14: The number of years a man was sentenced to prison for assaulting police officers during the Jan. 6 riot at the Capitol. It’s the longest sentence yet for a Jan. 6 defendant. 

12: The number of years Syria was absent from the Arab League, before the group invited the nation back on Sunday. 

$48,000: The average price for a new car in March, up 30% from three years ago, the Washington Post reports. 

At least 8: The number of “fake electors” in a Georgia scheme to overturn the results of the 2020 presidential election who have been granted immunity in the Fulton County district attorney’s investigation.  

2: The number of people executed in Iran on Monday after they were convicted of blasphemy.

Eyes on 2024: Waiting on Ron

Florida Republican Gov. Ron DeSantis had two goals for 2023 — pass conservative legislation during the state’s legislative session, and (possibly) run for president. 

And now that the session has come to a close — with DeSantis signing legislation limiting abortion access, expanding the death penalty, weakening unions, banning children at drag shows, loosening concealed firearm restrictions, and restricting diversity and gender education in schools, among other measures — the presidential speculation continues to pick up steam. 

DeSantis traveled to Wisconsin over the weekend ahead of a potential delegate chase against former President Donald Trump; he’s leaned heavily into his feud with Disney that will now head to a courtroom; and the Washington Post reports that DeSantis is ramping up his fundraising schedule with bundler briefings and donor dinners.

But while the governor’s recent dip in the GOP presidential nominating polls has stifled some excitement for his bid, his camp spent the weekend responding to another bad break — ABC News obtained leaked footage from debate prep during his 2018 gubernatorial bid.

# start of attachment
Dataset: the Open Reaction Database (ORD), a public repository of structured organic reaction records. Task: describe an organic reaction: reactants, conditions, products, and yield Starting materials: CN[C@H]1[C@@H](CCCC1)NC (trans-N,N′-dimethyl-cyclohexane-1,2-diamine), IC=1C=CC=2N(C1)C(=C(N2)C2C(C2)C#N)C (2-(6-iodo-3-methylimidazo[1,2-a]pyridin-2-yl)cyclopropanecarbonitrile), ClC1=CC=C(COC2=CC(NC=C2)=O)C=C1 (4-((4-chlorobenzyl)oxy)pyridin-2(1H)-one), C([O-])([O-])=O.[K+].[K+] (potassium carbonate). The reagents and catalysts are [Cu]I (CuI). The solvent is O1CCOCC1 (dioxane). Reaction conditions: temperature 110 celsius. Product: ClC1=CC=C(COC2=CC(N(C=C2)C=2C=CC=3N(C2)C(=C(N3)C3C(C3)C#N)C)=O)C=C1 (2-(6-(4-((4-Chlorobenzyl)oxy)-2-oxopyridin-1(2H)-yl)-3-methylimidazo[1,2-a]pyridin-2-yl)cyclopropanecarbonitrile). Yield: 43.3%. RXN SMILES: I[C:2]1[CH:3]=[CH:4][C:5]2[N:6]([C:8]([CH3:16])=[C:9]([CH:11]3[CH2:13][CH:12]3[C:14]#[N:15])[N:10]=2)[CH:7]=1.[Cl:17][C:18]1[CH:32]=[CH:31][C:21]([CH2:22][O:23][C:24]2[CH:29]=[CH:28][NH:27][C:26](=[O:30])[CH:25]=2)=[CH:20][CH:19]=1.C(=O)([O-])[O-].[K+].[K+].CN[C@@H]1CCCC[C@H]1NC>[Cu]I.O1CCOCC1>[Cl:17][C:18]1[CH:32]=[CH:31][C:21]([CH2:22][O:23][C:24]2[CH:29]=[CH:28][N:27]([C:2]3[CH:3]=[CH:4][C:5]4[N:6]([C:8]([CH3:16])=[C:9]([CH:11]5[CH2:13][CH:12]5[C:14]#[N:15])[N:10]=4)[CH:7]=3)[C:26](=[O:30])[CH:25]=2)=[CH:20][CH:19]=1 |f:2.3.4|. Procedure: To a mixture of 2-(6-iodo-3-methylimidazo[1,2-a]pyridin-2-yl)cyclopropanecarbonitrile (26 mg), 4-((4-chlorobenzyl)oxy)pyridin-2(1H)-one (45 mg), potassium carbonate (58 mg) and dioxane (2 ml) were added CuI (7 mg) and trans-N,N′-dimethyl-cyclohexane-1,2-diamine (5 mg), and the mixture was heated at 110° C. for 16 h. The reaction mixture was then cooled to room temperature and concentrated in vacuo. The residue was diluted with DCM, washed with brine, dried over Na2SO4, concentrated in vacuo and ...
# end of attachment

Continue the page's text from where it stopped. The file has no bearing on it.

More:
In it, DeSantis tries to walk a tightrope on the question of whether he disagreed with Trump on anything, and decides to push back firmly on criticism regarding his warning that Florida not vote for Democrat Andrew Gillum, who is Black, and “monkey this up by trying to embrace a socialist agenda.” 

In other campaign news…

Party time: Former President Donald Trump is courting delegates to the GOP’s 2024 convention, ensuring he won’t be outmaneuvered like he was in 2016, Politico reports. The effort shows how Trump has shifted “from the political newcomer of 2016 who oversaw a chaotic operation, to the experienced campaigner now playing the inside game.”

Trump trial: Trump will not be testifying in his civil trial where he faces rape and defamation allegations from writer E. Jean Carroll, per the Associated Press. 

Asa’s take: Former Arkansas GOP Gov. Asa Hutchinson did not directly answer if he would support Trump if he is the Republican nominee. Hutchinson, who recently launched his own presidential run, said on Meet the Press, “I expect to be on the debate stage. We’re still looking at what is required for that in terms of the pledge,” referencing the potential pledge to support the nominee that the RNC may require in order to participate in debates. 

Who is ​​Julie Chávez Rodríguez?: NBC News’ Peter Nicholas, Nicole Acevedo and Katherine Doyle profile Biden’s 2024 campaign manager, Julie Chávez Rodríguez.

Defending Hunter: Biden defended his son Hunter, who could face tax and firearms charges, telling MSNBC’s Stephanie Ruhle, “First of all, my son has done nothing wrong. I trust him. I have faith in him.” 

Biden’s cavalry: The Associated Press reports that three outside groups — Future Forward USA Action, Climate Power and Way to Win Action Fund — are launching a $20 million ad campaign to tout Biden’s record on prescription drug costs, energy jobs and the middle class. 

Time for Tim?: Many GOP senators are quick to praise Sen. Tim Scott, R-S.C., but they aren’t as quick to endorse him ahead of his expected presidential campaign announcement, NBC News’ Scott Wong, Ali Vitali and Stephanie Ruhle report.

Independent streak:  Sen. Kyrsten Sinema, I-Ariz., who has not yet said if she’s running for re-election, said Sunday that she does not plan to become a Republican. She told CBS’ “Face the Nation, “You don’t go from one broken party to another.”

A second chance at a first impression: Politico reports on how New York’s new bail proposals in Gov. Kathy Hochul’s budget give Democrats another opening to try to push back on the Republican attacks on the issue that dominated the midterm fight. 

The machine sputters: George Norcross, the longtime Democratic powerbroker in New Jersey, tells Politico he’s stepping back and that “it’s time for others to lead the party.”

ICYMI: What ELSE is happening in the world:

King Charles III was crowned monarch of the United Kingdom of Britain and Northern Ireland during his coronation on Saturday.

Iran has been hiding weapons in shipments of humanitarian aid to Syria, which has enabled attacks on U.S. soldiers, according to leaked documents reviewed by the Washington Post.